I’ve always been a late developer! Maybe that’s why I didn’t discover the world of blogging until later in life – in 2010.

There’s something almost magical about finding and connecting with a blogger around a subject of mutual interest. Or who’s just on the same wavelength as yourself.

I believe this is because a personal blog that works is both personal and permissionless.

Personal in that you know who’s writing the blog. Blogs tend to be more informal than traditional media outlets. Personal means there’s more potential to form an emotional connection with the blogger.

Permissionless in that anyone can blog. There are no rules. You don’t need anyone’s permission to start. Anyone can do it.

DON’T ASK FOR PERMISSION. ASK FOR FORGIVENESS.

Hat tip to James

Even in 2010 (at least 13 years in) blogging was still a new thing for most of us. I quickly discovered and made a connection with a whole bunch of blogs and their writers. Some of them I still follow today. Others, I’ve just moved on from. And there are some I really miss because the blogger has stopped for whatever reason.

Back in 2010, blogging still felt new. Pioneering, alternative and little bit exciting.

Now, the web is awash with blogs of all sorts. (How many? 100s of millions!) It doesn’t feel the same as it did. It’s now ‘normal’ for businesses to blog as part of their marketing strategy. Most do it badly but that’s another matter.

So why bother to write a personal blog in 2019?

A. Clarify your thoughts

I find the mere act of getting my thoughts out onto the page forces me to think them through. All the more so, knowing the page is going public!. Blogging makes you think better.

B. Hold yourself accountable

Putting your thoughts out there in public is scary but is also a strangely effective way of holding yourself accountable.  Tell the world you’re going to blog once a week and it’s hard to renege on that.

C. Own your voice

If you use a blogging platform like (self-hosted) WordPress, you own a little piece of real estate on the inter-webs. You get to decide what your visitors see. No-one else can change it or take it away from you. This is not the case with platforms like Facebook, LinkedIn or Medium. Blogging on your own platform avoids the trap of digital sharecropping. It’s the difference between owning your land and feudalism.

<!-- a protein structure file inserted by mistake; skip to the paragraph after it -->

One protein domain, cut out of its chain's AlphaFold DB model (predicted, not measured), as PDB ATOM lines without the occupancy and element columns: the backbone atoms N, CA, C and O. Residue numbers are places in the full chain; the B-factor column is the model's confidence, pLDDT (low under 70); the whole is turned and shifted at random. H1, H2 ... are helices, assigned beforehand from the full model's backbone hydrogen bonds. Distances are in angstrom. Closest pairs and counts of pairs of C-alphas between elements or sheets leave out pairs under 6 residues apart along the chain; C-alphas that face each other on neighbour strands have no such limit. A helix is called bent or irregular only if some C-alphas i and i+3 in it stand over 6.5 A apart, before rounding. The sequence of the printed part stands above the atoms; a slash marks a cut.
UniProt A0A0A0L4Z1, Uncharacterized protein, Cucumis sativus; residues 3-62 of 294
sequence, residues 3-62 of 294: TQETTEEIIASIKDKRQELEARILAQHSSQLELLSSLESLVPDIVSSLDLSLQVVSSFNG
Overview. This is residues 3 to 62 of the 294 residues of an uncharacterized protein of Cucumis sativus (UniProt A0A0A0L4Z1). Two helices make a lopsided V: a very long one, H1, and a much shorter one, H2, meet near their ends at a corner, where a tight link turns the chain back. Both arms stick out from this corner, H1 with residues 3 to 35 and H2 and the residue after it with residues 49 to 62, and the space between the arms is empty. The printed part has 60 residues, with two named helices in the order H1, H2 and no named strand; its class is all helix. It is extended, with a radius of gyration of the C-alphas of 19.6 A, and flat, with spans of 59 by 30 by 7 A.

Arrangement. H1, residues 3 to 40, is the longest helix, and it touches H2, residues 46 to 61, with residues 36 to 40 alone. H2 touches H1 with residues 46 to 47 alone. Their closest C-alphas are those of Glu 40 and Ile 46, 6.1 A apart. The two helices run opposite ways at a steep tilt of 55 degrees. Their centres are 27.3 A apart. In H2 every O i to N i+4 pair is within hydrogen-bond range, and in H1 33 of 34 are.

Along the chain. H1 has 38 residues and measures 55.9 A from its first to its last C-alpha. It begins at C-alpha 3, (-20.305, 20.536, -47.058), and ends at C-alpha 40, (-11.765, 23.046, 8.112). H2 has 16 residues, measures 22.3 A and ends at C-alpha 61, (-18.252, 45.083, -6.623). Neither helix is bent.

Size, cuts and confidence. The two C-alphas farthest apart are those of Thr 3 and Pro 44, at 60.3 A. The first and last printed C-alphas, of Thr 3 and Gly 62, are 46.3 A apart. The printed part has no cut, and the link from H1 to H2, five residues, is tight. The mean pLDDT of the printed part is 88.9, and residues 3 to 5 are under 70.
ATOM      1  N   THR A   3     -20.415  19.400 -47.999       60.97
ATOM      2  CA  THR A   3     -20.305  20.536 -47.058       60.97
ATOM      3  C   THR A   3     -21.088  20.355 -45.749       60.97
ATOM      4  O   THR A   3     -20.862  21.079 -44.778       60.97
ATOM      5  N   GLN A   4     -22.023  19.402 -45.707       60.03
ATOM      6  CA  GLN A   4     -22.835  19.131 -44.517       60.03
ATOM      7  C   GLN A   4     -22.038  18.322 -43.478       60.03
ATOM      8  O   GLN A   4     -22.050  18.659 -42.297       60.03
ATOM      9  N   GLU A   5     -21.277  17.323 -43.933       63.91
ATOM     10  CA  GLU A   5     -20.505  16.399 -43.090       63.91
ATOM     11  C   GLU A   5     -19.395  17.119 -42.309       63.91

D. Raise awareness of what you care about

Even if you get just a handful of people reading your blog, it’s a handful who wouldn’t otherwise know about what you have to say. If others benefit from your thoughts, you’ve made the world a better place. You will have performed an act of generosity.

E. Build credibility

A personal blog can help you earn trust and build credibility with potential customers, clients, employers, investors, employees, partners and patrons. Whether you’re employed, freelance, an artist or entrepreneur, you can earn a little more trust, build a bit more credibility. What’s more, familiarity, credibility and trust opens doors and leads to opportunity.

F. Update people who care

I’m interested to know what my favourite bloggers are up to. Projects and plans. It helps if they drop a few hints about their personal life. Showing you are human deepens the connection. Be human. Be generous. Here is my update.

G. Benefit from your readers spreading the word

If you make a connection with others then it’s only natural for them to want to tell their friends about you and your message, your ideas and your projects. This can only help your cause.

H. Get feedback from your readers

If you want feedback on your ideas then blogging can be helpful. People don’t tend to want to comment directly on blogs as they once did, but it still works. Your readers may well want to feedback via email, social media or in-person. Make it easy for them.

I. Monetise your blog

A personal blog is an opportunity to generate a side income. Either directly via on-site advertising or sponsorship. Or indirectly via consulting, courses, speaking and books.

J. Create a legacy

Who knows how long your digital ramblings might survive. One day, who knows, your child or niece or nephew or partner or student could, out of idle curiosity, take a look at your blog. They might just discover something about you. Learn something. They might even thank you!

PS Does this post mean I’ll be writing here more often from now on? You’ll need to check back next week to find out… 😉